Report: NC Health Coverage Gap Impacts Mom and Dad
Wednesday, September 10, 2014
RALEIGH, N.C. - Parents in North Carolina are among those feeling the effects of the state's decision to turn down federal dollars to expand Medicaid. A new report released this week by the Urban Institute examines the impact to the more than 300,000 North Carolinians who fall into the coverage gap; they don't qualify for publicly funded-health coverage, or an insurance policy through the Affordable Care Act. Genevieve Kenney, co-director in the Health Policy Center with the Urban Institute, says there's a growing disparity between parents in states that opted for the expansion, and those that did not.
"Parents in the states that have not expanded Medicaid have an uninsured rate that is close to 20 percent, where it's closer to 10 percent for the states that have expanded Medicaid," Kenney says.
The report says states that have accepted federal funding have seen nearly a 33-percent drop in the rate of parents without health insurance. North Carolina lawmakers turned down the funding because of concerns over costs to the state. The federal government is paying 100-percent of the cost until 2016 and will reduce its funding to 90-percent by 2020.
Adam Linker, policy analyst with the North Carolina Justice Center's Health Access Coalition, says knowing the expansion could have provided care for thousands of uninsured people is a bitter pill to swallow.
"The most frustrating thing is there's really no reason North Carolina is not expanding, other than ideological reasons," he says.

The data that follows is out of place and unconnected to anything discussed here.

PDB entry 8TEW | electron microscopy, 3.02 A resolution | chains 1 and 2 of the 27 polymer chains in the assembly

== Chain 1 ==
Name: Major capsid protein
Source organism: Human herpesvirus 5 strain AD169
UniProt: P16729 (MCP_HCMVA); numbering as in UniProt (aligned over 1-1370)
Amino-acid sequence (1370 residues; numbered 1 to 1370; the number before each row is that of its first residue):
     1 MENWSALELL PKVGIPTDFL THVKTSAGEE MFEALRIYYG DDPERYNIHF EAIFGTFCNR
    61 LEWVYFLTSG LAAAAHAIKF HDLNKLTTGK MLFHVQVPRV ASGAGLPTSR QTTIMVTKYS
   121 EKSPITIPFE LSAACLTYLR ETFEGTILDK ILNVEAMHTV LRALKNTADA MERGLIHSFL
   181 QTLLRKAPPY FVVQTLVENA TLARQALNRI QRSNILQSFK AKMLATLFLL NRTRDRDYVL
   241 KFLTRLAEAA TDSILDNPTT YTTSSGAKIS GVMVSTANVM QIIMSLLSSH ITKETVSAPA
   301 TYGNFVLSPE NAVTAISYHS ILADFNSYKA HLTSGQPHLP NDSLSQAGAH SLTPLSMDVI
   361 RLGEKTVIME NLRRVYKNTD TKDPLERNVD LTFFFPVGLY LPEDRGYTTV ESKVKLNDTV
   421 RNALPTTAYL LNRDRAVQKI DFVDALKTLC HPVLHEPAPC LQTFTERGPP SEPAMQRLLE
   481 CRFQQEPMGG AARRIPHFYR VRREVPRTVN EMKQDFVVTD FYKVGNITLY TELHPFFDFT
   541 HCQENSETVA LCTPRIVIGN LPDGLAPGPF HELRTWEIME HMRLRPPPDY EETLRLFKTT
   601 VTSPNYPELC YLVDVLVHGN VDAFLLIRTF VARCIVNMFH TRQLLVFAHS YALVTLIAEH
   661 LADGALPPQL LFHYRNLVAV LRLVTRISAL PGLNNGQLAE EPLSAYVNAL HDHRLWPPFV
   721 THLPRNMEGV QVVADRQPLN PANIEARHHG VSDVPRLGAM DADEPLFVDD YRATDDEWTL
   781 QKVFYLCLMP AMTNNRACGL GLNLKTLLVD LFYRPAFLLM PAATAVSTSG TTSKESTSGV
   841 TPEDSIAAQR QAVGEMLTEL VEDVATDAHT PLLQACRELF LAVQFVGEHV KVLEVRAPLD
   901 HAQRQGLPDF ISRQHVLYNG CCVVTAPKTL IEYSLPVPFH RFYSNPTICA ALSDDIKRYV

Seventeen percent of uninsured parents surveyed reported having fair or poor health, and slightly more said they had mental-health concerns. Linker says research indicates when parents have access to preventive coverage and care when they are ill, they're also able to care for their families.
"We know insured parents are able to be more present in their children's lives. They're able to take better care of their children, because they are not themselves sick," Linker says.
According to the research, nearly half of the uninsured parents studied lived in southern states and more than half were Latino.
get more stories like this via email
NORTH LIBERTY, Iowa -- New FBI data show an increase in hate crimes in Iowa. Locally, ordinances have been crafted to ensure more protections for …
SALT LAKE CITY -- If you went camping on Utah's public lands this past summer, you were not alone, literally. A new survey shows a major increase …
SANTA FE, N.M. -- The sheriff of Santa Fe County said the projectile that killed a cinematographer on a movie set last week was a "suspected live …
MADISON, Wis. -- Details are still being sorted out in the Biden administration's spending plan for boosting social programs. In Wisconsin, those …
HARRISBURG, Pa. -- With nearly two weeks to go until the Commonwealth Court hears arguments about whether Pennsylvania's school funding system is …
DENVER -- Farm to School programs are beginning to bounce back after last year's COVID closures, and more than half the state's 178 school districts …
COLUMBUS, Ohio -- The clock is ticking for Ohio families to ensure they get the benefits of Child Tax Credit payments for 2021. The American Rescue …
RICHLAND, Wash. -- An advanced nuclear reactor proposal at the Hanford site is spurring opposition from local tribes. The Confederated Tribes of the …